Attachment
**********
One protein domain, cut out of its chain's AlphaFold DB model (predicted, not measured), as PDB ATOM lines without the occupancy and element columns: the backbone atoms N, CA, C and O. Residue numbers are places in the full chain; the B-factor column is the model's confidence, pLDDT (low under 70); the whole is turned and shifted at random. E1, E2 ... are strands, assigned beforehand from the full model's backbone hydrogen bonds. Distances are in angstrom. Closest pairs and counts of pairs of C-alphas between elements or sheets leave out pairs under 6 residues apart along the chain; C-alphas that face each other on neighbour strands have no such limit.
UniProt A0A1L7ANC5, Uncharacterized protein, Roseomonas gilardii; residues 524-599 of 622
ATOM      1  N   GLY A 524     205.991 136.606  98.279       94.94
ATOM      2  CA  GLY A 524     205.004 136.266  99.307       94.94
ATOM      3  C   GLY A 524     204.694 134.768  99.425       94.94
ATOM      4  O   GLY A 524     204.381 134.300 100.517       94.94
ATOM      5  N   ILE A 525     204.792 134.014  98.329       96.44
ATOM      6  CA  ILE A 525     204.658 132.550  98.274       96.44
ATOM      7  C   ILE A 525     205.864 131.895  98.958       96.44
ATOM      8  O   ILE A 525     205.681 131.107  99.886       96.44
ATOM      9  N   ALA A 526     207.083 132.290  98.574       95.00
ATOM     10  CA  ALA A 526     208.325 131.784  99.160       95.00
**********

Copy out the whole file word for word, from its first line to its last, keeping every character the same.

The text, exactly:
One protein domain, cut out of its chain's AlphaFold DB model (predicted, not measured), as PDB ATOM lines without the occupancy and element columns: the backbone atoms N, CA, C and O. Residue numbers are places in the full chain; the B-factor column is the model's confidence, pLDDT (low under 70); the whole is turned and shifted at random. E1, E2 ... are strands, assigned beforehand from the full model's backbone hydrogen bonds. Distances are in angstrom. Closest pairs and counts of pairs of C-alphas between elements or sheets leave out pairs under 6 residues apart along the chain; C-alphas that face each other on neighbour strands have no such limit.
UniProt A0A1L7ANC5, Uncharacterized protein, Roseomonas gilardii; residues 524-599 of 622
ATOM      1  N   GLY A 524     205.991 136.606  98.279       94.94
ATOM      2  CA  GLY A 524     205.004 136.266  99.307       94.94
ATOM      3  C   GLY A 524     204.694 134.768  99.425       94.94
ATOM      4  O   GLY A 524     204.381 134.300 100.517       94.94
ATOM      5  N   ILE A 525     204.792 134.014  98.329       96.44
ATOM      6  CA  ILE A 525     204.658 132.550  98.274       96.44
ATOM      7  C   ILE A 525     205.864 131.895  98.958       96.44
ATOM      8  O   ILE A 525     205.681 131.107  99.886       96.44
ATOM      9  N   ALA A 526     207.083 132.290  98.574       95.00
ATOM     10  CA  ALA A 526     208.325 131.784  99.160       95.00